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Toast in a toaster

The Chemistry of Toast – A Food Science Investigation

I have a friend who is a food scientist and when she worked on her graduate degree, she studied the chemical changes which take place when a piece of bread is toasted. You can do a simple investigation of this chemistry of toast with your own children.

Basically, heating the surface of the bread turns the starch into dextrin. Dextrin has a slightly sweet taste, which accounts for why many people prefer the taste of toasted bread.

Iodine in liquid form is available at pharmacies. It can be used to test for theĀ presenceĀ of starch. This is called the iodine test. If applied to a starchy surface, it will appear dark purple color. If there is no starch, you will not notice a color change. If your test area has enough dextrin, it might even turn a darker reddish color.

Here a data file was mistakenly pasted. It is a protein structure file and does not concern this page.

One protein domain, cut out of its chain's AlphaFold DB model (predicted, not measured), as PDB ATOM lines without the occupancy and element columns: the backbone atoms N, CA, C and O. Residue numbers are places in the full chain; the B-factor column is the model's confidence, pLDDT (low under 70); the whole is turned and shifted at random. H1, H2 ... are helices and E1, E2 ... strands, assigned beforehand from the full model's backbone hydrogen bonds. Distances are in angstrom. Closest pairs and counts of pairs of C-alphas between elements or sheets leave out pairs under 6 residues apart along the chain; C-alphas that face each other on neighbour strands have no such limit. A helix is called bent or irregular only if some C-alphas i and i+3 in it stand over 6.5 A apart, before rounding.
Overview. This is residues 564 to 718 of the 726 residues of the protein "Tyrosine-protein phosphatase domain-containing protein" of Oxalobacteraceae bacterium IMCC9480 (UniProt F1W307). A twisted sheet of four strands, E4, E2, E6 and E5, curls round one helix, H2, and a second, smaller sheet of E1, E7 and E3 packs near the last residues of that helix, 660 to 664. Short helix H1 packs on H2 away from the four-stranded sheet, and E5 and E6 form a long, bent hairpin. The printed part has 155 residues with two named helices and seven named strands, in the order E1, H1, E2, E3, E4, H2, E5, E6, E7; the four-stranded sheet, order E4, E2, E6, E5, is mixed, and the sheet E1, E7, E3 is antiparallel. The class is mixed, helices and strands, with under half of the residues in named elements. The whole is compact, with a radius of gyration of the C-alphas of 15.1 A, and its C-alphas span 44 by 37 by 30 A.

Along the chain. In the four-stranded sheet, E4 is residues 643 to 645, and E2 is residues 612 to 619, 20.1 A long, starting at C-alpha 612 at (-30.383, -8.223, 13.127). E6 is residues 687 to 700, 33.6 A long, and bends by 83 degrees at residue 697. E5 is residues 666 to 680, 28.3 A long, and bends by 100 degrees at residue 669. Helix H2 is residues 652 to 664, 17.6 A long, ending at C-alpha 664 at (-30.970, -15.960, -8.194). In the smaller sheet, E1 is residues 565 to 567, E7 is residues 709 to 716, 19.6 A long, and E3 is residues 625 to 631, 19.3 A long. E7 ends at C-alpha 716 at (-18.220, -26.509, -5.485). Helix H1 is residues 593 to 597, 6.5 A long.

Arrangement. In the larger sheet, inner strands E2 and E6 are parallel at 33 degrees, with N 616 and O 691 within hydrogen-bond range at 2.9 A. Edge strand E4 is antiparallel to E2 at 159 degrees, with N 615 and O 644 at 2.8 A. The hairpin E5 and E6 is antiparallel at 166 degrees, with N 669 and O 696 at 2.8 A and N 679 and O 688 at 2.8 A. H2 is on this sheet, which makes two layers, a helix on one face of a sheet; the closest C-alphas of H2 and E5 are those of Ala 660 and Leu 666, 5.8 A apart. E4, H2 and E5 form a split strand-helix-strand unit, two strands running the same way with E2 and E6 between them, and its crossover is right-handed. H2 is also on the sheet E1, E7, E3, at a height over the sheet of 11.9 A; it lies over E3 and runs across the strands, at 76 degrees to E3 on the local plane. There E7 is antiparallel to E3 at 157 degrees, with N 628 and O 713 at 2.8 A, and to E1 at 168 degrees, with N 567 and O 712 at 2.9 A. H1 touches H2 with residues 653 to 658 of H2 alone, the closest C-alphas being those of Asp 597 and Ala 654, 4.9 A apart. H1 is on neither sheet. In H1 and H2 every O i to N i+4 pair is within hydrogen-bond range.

Be careful handling the iodine. Do not ingest it! Do not eat toast which has iodine on it! Do not get it in your eyes!

The Chemistry of Toast

Materials

  • bowl of water
  • tincture of iodine
  • one thick slice of white bread
  • toaster
  • knife
  • aluminum foil

Procedure

  1. Mix about 5 drops of iodine in one half cup of water.
  2. Toast the white bread.
  3. Cut the toast in half.
  4. Dip one half into the iodine mixture and then place it on the foil.

Observation

Look at the bread. On the edge where you cut the bread the interior should be untoasted. Most of the exterior of the bread is toasted. Along the untoasted cut edge, you should see that the iodine turned a darker purplish color, indicating the starch. The toasted surface of the bread should not be the dark purple color though. This is because the starch has turned to dextrin.

Further Study

Try this with different types of bread. Or use lightly toasted bread versus bread which has been toasted to a deeper brown. What differences do you see?

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